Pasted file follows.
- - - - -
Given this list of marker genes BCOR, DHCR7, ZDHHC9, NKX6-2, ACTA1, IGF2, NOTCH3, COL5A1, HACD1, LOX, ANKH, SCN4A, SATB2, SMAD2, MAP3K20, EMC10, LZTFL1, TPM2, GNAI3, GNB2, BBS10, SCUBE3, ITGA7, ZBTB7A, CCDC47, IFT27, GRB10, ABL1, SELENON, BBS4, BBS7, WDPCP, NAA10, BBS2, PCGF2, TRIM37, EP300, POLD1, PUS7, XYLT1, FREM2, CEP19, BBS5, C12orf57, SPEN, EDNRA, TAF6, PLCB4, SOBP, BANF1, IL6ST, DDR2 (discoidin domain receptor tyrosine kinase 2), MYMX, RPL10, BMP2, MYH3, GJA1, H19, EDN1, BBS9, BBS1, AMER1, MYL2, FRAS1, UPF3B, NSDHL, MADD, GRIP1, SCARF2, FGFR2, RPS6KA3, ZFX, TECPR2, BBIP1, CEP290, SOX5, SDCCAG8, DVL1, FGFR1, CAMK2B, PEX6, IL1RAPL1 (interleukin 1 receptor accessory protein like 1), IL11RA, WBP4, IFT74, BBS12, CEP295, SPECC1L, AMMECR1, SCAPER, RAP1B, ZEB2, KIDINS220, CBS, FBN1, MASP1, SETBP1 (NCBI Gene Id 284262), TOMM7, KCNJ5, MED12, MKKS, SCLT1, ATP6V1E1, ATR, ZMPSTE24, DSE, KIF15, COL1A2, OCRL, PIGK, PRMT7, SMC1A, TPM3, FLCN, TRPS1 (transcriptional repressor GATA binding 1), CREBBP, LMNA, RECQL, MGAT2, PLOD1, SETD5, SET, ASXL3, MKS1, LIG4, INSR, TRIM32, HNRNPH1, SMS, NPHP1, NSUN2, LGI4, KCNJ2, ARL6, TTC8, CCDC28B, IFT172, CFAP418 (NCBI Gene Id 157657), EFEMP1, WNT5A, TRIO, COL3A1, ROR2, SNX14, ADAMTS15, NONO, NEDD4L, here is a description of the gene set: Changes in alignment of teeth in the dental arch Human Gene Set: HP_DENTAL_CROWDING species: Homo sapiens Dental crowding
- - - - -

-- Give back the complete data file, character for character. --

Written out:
Given this list of marker genes BCOR, DHCR7, ZDHHC9, NKX6-2, ACTA1, IGF2, NOTCH3, COL5A1, HACD1, LOX, ANKH, SCN4A, SATB2, SMAD2, MAP3K20, EMC10, LZTFL1, TPM2, GNAI3, GNB2, BBS10, SCUBE3, ITGA7, ZBTB7A, CCDC47, IFT27, GRB10, ABL1, SELENON, BBS4, BBS7, WDPCP, NAA10, BBS2, PCGF2, TRIM37, EP300, POLD1, PUS7, XYLT1, FREM2, CEP19, BBS5, C12orf57, SPEN, EDNRA, TAF6, PLCB4, SOBP, BANF1, IL6ST, DDR2 (discoidin domain receptor tyrosine kinase 2), MYMX, RPL10, BMP2, MYH3, GJA1, H19, EDN1, BBS9, BBS1, AMER1, MYL2, FRAS1, UPF3B, NSDHL, MADD, GRIP1, SCARF2, FGFR2, RPS6KA3, ZFX, TECPR2, BBIP1, CEP290, SOX5, SDCCAG8, DVL1, FGFR1, CAMK2B, PEX6, IL1RAPL1 (interleukin 1 receptor accessory protein like 1), IL11RA, WBP4, IFT74, BBS12, CEP295, SPECC1L, AMMECR1, SCAPER, RAP1B, ZEB2, KIDINS220, CBS, FBN1, MASP1, SETBP1 (NCBI Gene Id 284262), TOMM7, KCNJ5, MED12, MKKS, SCLT1, ATP6V1E1, ATR, ZMPSTE24, DSE, KIF15, COL1A2, OCRL, PIGK, PRMT7, SMC1A, TPM3, FLCN, TRPS1 (transcriptional repressor GATA binding 1), CREBBP, LMNA, RECQL, MGAT2, PLOD1, SETD5, SET, ASXL3, MKS1, LIG4, INSR, TRIM32, HNRNPH1, SMS, NPHP1, NSUN2, LGI4, KCNJ2, ARL6, TTC8, CCDC28B, IFT172, CFAP418 (NCBI Gene Id 157657), EFEMP1, WNT5A, TRIO, COL3A1, ROR2, SNX14, ADAMTS15, NONO, NEDD4L, here is a description of the gene set: Changes in alignment of teeth in the dental arch Human Gene Set: HP_DENTAL_CROWDING species: Homo sapiens Dental crowding